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Evidence-Based Education Reform

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In education, programs and practices gain and lose popularity over time, with little regard to evidence. As a result, important decisions about educational programs are made primarily based on marketing, word of mouth, tradition, and politics. There is a movement in education, however, toward evidence-based reform. This brief gives an overview of the key aspects of evidence-based education reform, and outlines the steps necessary for evidence-based education reform to prevail.

What is Evidence-Based Education Reform?

Evidence-based education reform is a process of change that uses high-quality evidence from rigorous experiments to guide educational policies and practices. Proponents of evidence-based education reform hold that true progress will take place in education only when: (1) educators and policy makers have a broad set of programs and practices with strong evidence of effectiveness available; and (2) government policies support the use of well-evaluated programs, as well as the development and evaluation of new, promising programs.

Why is it important?

Evidence-based reform in any area creates a dynamic of progressive improvement, in which researchers and developers work to replace existing methods with even more effective solutions. To increase student achievement, programs and practices used by teachers at all levels need to be improved. This, in turn, requires a focus on research and development to create and rigorously evaluate new approaches capable of making a substantial difference in student outcomes. There is currently limited research evaluating specific educational programs, practices, and materials. As a result, evidence of what works is rarely consequential in educators’ decisions. This limitation not only fails to provide the best educational programs to children, but it also removes any incentive for developers to create programs that work better than current practices.

How do we know it will work?

Evidence-based education reform was founded based on the successful experience of evidence-based medicine, which changed the practice of medicine and the role of research and development within a generation. While evidence-based medicine has not reformed every aspect of medical practice, overall it has resulted in rapid progress on a broad front. In both medicine and education, there are aspects of policy and practice that will always be left up to practitioners’ judgment; however, evidence-based reform contributes to informed decision making to increase the likelihood of long-term success.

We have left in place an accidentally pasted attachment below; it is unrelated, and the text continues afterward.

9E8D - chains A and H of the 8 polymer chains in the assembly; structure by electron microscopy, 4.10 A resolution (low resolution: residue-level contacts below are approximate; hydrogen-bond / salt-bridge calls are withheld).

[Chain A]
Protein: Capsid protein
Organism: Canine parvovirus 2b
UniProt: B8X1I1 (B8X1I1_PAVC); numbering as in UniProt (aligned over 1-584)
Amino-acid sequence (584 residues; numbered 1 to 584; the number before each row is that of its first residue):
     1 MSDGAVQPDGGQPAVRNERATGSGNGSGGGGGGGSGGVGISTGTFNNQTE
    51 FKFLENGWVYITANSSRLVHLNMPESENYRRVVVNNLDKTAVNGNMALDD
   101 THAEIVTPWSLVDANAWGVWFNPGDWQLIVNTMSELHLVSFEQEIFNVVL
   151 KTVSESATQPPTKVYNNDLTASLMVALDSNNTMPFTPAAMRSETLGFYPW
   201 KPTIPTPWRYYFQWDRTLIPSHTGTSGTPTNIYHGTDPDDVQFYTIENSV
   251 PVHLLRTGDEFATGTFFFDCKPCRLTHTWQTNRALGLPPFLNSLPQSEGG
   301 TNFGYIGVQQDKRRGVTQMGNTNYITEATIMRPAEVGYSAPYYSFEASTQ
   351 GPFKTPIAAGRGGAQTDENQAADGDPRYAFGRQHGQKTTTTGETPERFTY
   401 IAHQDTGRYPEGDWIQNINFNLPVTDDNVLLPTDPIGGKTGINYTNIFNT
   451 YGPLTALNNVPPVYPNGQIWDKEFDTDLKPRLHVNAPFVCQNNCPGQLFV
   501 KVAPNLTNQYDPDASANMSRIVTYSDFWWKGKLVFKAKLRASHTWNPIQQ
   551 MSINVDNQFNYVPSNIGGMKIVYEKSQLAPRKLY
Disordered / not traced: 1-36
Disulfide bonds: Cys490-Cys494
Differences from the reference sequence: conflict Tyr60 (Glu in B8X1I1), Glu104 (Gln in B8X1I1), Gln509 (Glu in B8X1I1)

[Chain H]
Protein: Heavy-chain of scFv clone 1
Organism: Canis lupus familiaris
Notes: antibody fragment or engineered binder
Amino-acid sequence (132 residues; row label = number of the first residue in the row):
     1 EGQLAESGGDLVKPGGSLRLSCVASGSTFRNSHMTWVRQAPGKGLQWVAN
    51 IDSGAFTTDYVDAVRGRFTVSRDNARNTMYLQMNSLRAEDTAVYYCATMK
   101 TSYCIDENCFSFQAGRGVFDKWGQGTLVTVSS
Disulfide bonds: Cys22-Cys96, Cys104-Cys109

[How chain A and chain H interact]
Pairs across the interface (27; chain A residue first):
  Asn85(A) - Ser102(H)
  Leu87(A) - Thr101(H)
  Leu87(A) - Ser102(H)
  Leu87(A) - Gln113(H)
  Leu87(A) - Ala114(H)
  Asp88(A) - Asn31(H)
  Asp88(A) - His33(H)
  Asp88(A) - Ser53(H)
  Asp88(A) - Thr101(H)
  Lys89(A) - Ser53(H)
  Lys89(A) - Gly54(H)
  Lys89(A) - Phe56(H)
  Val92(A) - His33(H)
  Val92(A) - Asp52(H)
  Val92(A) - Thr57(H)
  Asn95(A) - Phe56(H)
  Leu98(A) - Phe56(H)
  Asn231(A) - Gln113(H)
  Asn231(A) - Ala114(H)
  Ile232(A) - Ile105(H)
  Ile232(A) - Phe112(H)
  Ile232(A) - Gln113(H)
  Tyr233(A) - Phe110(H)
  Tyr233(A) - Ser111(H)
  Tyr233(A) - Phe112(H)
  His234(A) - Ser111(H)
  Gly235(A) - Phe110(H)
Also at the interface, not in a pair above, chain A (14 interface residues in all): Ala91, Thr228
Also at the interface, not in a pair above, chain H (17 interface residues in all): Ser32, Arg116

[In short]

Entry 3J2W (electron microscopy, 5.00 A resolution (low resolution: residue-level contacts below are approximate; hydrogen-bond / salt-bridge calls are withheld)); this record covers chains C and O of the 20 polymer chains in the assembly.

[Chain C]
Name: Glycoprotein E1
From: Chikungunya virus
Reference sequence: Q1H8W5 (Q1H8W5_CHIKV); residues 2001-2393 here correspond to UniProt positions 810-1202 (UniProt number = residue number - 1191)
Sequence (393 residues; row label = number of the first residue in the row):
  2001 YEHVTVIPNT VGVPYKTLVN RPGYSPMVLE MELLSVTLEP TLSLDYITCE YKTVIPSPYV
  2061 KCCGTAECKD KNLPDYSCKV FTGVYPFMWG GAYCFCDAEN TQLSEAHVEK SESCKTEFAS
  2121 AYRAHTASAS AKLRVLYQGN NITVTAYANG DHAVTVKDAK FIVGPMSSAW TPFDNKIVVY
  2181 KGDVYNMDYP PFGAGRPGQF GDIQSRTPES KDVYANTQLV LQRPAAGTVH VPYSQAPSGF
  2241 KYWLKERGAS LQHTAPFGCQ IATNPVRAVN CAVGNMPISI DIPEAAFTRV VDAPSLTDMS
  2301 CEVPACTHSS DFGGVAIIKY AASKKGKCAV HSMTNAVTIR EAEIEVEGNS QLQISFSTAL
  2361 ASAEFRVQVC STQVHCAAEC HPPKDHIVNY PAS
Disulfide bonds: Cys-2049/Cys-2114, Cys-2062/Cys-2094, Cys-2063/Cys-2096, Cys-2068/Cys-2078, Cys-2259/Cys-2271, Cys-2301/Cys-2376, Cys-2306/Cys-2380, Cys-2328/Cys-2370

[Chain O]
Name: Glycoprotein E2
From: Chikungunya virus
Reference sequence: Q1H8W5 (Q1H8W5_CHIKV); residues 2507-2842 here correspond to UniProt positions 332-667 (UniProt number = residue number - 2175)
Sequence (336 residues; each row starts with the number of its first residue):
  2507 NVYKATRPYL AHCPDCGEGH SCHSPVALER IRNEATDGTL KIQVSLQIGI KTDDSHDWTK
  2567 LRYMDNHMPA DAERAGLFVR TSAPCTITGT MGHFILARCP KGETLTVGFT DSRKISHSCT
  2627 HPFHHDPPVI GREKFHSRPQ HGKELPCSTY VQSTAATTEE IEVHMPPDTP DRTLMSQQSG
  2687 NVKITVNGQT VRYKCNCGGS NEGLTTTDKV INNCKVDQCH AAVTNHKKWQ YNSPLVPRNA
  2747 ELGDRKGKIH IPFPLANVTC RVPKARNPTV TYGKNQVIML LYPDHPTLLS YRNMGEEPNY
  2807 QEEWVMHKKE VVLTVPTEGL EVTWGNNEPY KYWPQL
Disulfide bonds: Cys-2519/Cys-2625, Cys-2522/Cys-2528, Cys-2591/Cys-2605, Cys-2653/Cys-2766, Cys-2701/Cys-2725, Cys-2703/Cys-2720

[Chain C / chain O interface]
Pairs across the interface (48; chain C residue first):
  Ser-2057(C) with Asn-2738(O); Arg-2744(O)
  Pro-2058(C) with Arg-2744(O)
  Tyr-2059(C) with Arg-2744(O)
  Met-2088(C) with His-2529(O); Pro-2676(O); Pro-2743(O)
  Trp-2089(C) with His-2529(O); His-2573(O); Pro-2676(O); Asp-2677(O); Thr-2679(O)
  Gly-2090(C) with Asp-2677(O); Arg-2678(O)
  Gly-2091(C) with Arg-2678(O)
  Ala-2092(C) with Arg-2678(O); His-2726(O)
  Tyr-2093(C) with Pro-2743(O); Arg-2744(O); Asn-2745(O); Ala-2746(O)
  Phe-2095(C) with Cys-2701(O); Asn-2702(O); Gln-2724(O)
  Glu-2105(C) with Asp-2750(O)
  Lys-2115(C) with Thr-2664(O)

What is needed for it to work?

For evidence-based reform to work, the following conditions must exist:

  • There must be a broad range of proven programs in every area of education, every subject and grade level. Evidence-based policies will not work if demanding strong evidence requires educators to use just one or two proven programs, or if no programs have strong evidence.
  • Trusted, impartial, educator-friendly reviews of research must be available to enable educators and policy makers to know which specific programs and practices have been proven to work in rigorous evaluations.
  • There must be policies to promote use of proven programs. Government must provide incentives to schools to adopt proven programs.

How will it be sustainable?

When government polices favor programs with strong evidence, developers— including publishers, software developers, university researchers, and entrepreneurs of all kinds—will have an incentive to engage in serious development and evaluation efforts. Seeing the immediate impact of research and development, policy makers will likely provide substantially greater funding for these activities.

Who will benefit?

The winners in evidence-based education reform will be children, especially those who are least well served by the current system, teachers who yearn for more effective tools to help them do their job well, and society as a whole, which will come to expect progress in education as confidently as it currently expects progress in other fields.

Related References

Slavin, Robert. “Evidence-Based Reform in Education: What Will it Take?” European Educational Research Journal 7.1 (2008): 124-128. www.wwwords.co.uk/rss/abstract.asp?j=eerj&aid=3213

Slavin, Robert. “Perspectives on Evidence-Based Research in Education – What Works? Issues in Synthesizing Educational Program Evaluations.” Educational Researcher 37.1 (2008): 5-14. edr.sagepub.com/cgi/content/short/37/1/5

Last Updated: September 16, 2008

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